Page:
Geophysical and geomorphic mapping was undertaken to better understand the evolution and sedimentary history and geomorphology of two lake basins in the Yukon Territory of the Western Canadian Arctic. Lake Herschel is a relatively young (Holocene) lake found in the centre of Herschel Island, an island in the Southern Beaufort Sea which is composed of permafrost and thick ice-rich sediments. Trout Lake" is located at the foothills of the British Mountains in a zone of thin cryotic and thin generally ice-poor sediments overlying bedrock along the northern Yukon Slope and likely formed during the Pleistocene. This is the first time that either lake has been mapped using geophysical methods. A Mala Ground Penetrating Radar (GPR) system with a 50MHz and 100 MHz antenna was used to map the lake basins and surrounding stratigraphy. The system was pulled along the surface of the frozen lakes in a grid of transects. Positioning control for the GPR data was collected with a GPS system. Validation data for depth control was provided by a number of holes drilled in the ice for water depth. Piston cores were obtained to characterize the sub-lake floor sediments.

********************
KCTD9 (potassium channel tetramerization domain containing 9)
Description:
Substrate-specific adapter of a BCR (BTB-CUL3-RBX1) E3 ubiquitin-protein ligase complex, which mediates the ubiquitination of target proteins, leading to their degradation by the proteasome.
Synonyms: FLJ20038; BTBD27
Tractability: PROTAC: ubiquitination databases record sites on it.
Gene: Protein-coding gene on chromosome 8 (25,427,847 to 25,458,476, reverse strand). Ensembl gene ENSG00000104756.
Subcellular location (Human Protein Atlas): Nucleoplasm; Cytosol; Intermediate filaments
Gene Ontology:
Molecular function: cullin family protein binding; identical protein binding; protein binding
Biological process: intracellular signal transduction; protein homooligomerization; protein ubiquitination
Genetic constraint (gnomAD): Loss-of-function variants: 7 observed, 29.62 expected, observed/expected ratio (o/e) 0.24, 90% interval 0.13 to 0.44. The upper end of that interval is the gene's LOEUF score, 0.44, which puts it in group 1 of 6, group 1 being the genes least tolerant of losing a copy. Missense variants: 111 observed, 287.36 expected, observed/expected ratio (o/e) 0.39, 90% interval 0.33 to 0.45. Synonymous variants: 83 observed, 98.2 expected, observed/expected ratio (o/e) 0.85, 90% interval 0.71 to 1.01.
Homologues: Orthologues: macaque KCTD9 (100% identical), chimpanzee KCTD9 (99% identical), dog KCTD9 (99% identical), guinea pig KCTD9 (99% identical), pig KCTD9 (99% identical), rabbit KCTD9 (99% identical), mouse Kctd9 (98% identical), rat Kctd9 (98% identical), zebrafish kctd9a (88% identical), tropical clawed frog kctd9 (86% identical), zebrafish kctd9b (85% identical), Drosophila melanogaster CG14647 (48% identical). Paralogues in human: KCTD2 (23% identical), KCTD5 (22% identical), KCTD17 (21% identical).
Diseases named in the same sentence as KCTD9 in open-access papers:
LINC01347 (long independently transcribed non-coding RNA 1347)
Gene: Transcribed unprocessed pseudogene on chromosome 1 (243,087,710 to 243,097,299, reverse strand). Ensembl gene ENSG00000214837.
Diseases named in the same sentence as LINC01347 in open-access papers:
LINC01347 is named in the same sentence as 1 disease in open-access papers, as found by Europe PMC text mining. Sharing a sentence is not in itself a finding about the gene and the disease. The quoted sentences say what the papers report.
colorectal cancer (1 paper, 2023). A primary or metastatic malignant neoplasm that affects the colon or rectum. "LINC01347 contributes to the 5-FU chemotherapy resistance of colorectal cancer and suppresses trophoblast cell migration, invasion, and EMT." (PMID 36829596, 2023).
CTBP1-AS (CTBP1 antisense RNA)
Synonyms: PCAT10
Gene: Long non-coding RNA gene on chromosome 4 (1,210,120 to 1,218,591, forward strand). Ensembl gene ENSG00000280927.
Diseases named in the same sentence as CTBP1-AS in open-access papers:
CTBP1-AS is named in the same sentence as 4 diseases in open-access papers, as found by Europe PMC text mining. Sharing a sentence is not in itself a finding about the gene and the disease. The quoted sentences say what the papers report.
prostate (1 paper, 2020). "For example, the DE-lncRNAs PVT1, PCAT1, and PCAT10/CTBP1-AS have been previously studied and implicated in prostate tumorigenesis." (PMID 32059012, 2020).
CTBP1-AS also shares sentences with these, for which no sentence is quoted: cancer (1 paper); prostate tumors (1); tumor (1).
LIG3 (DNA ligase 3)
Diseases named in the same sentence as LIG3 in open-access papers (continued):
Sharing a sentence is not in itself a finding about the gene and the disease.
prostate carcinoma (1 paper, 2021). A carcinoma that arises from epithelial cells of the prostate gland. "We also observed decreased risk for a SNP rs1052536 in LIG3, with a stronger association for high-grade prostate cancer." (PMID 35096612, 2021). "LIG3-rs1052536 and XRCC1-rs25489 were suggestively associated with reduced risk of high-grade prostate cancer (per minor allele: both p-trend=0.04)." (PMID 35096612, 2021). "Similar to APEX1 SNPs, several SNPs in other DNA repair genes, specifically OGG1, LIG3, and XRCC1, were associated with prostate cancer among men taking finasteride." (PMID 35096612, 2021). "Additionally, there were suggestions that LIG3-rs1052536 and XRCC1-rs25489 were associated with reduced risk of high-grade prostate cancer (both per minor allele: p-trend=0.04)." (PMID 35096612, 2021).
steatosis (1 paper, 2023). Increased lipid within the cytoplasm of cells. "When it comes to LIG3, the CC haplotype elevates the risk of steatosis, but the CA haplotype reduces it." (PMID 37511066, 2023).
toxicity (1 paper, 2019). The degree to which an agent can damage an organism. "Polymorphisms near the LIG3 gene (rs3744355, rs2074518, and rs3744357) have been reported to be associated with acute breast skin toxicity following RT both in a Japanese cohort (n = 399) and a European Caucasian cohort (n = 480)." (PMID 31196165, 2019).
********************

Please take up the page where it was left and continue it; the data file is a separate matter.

Helmholtz Research Programs > PACES I (2009-2013) > TOPIC 1: The Changing Arctic and Antarctic > WP 1.5: The Role of degrading Permafrost and Carbon Turnover in the Coastal, Shelf and Deep-Sea Environment